The Complicated World Of Defamation
Published on:April 6, 2017

When you hear someone say that they are going to sue to preserve their reputation, they are talking about filing a personal injury lawsuit for defamation. When the information is written, it is referred to as libel. When the information is spoken (even if it is recorded), it is call slander. Defamation is a strictly civil offense that does not carry any criminal charges. However, if you lose a defamation case in civil court, you could find yourself paying a hefty award to the injured party.

What is Defamation?

Defamation occurs when one party releases information that damages another party’s reputation in some way. In order for a court to consider hearing a defamation case, the injured party has to prove that:

  • The statement (or image, video, or any other type of communication) was heard or seen by any third-party. The larger the audience that saw or heard the statement, the easier it is for the injured to prove their case.
  • The information said or published was false.
  • The statement caused some specific kind of damage to the injured’s reputation that led to other damages. In most cases, these damages are financial and are proven with data.
  • The event was unprivileged. A privileged event would be when a juror is asked to give a verdict, but that juror lies. The injured party cannot sue in this case because most state laws protect jurors, even lying jurors, from defamation lawsuits.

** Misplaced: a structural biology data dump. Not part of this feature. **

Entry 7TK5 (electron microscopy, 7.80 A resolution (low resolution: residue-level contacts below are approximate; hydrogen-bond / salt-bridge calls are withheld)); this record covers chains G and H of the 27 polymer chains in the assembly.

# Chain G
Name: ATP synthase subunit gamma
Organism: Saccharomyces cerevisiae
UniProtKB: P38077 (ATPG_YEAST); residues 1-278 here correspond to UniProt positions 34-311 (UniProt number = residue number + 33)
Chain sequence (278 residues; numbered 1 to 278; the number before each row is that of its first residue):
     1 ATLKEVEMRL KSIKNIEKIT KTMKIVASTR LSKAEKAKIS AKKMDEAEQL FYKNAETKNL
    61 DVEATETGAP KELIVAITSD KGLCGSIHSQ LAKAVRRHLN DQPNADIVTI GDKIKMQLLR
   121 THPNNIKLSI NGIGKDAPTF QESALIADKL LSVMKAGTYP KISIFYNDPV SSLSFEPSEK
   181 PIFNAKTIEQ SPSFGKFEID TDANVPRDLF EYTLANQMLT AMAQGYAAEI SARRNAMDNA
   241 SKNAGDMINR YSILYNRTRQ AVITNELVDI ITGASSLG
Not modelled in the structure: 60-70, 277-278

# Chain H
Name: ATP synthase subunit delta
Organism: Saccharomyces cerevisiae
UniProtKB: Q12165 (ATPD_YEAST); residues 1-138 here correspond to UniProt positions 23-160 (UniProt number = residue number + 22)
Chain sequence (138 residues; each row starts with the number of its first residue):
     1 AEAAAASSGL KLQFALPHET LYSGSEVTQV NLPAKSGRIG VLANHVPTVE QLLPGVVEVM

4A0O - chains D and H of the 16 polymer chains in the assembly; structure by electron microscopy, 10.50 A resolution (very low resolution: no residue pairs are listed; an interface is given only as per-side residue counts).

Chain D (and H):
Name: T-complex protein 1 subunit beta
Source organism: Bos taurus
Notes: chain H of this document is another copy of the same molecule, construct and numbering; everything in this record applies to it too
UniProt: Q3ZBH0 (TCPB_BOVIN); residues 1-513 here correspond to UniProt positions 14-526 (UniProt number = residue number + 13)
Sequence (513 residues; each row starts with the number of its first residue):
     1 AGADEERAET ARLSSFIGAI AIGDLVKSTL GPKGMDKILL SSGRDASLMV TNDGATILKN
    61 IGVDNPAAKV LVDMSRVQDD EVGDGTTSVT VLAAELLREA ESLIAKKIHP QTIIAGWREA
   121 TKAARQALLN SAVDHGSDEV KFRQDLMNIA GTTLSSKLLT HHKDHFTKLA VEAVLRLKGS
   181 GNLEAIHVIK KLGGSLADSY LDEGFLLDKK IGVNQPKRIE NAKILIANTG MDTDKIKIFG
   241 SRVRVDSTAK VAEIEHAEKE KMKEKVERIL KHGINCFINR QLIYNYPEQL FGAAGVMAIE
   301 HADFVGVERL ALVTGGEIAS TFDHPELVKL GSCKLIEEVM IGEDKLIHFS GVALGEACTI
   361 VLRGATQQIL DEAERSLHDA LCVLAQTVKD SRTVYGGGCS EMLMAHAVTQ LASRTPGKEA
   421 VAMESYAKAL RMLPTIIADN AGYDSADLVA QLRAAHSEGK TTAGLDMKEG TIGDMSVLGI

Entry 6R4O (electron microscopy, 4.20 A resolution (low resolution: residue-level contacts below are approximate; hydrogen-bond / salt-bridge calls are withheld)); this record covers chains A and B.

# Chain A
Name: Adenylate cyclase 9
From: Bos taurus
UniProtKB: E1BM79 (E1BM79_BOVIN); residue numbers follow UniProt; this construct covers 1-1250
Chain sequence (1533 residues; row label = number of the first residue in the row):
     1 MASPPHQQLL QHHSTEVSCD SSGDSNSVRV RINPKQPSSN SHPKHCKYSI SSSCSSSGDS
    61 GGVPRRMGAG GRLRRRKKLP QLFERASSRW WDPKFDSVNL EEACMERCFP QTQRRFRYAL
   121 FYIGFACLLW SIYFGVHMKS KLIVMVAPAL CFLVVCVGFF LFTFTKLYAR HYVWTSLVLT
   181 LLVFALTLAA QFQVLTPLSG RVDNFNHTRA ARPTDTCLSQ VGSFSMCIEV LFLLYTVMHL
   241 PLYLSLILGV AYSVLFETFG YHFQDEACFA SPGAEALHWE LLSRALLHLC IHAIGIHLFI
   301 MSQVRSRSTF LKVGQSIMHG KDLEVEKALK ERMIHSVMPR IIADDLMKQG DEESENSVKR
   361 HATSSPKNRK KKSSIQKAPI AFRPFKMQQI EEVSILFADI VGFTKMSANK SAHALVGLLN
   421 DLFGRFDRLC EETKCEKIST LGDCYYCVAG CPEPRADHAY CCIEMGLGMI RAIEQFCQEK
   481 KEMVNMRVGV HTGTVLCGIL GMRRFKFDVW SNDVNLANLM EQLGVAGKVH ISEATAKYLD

Proving Defamation

One of the biggest misconceptions about defamation is that it applies to statements that are proven true, but are still damaging to the injured party. If one person puts something on social media that is true about another person but damages that person’s reputation, then there can be no lawsuit. If that information was false, then a lawsuit can be filed.

The biggest participants in defamation lawsuits are public figures such as celebrities and politicians. Unfortunately, elected officials have to endure public tirades (whether they are truthful or not) from the people they represent. Celebrities often use defamation lawsuits to sue media outlets that publish rumors that turn out to be false. But with so many outlets publishing so many rumors, celebrities often only go after the largest outlets to try and stop rumors from spreading.

The Delicate Balance

Defamation laws are put in place to help maintain the delicate balance between punishing people for putting out false information, and allowing free speech to endure. For example, when a published piece is clearly marked as a parody, it cannot be claimed as defamation by the target of the parody. At the same time, victims of parody contend that the false stories have ruined their reputations. This balance is difficult to maintain, and that is why defamation lawsuits are so hard to win.

Defamation, like any other personal injury type of lawsuit, is governed by state laws. If you feel that you may have been damaged by false information that was said or published, then you should consult with an experienced attorney before filing a lawsuit. In your state, there may be very strict rules regarding defamation that your situation has or has not met. A defamation lawsuit has to be well-designed by an experienced attorney if you want it to have success in a court of law.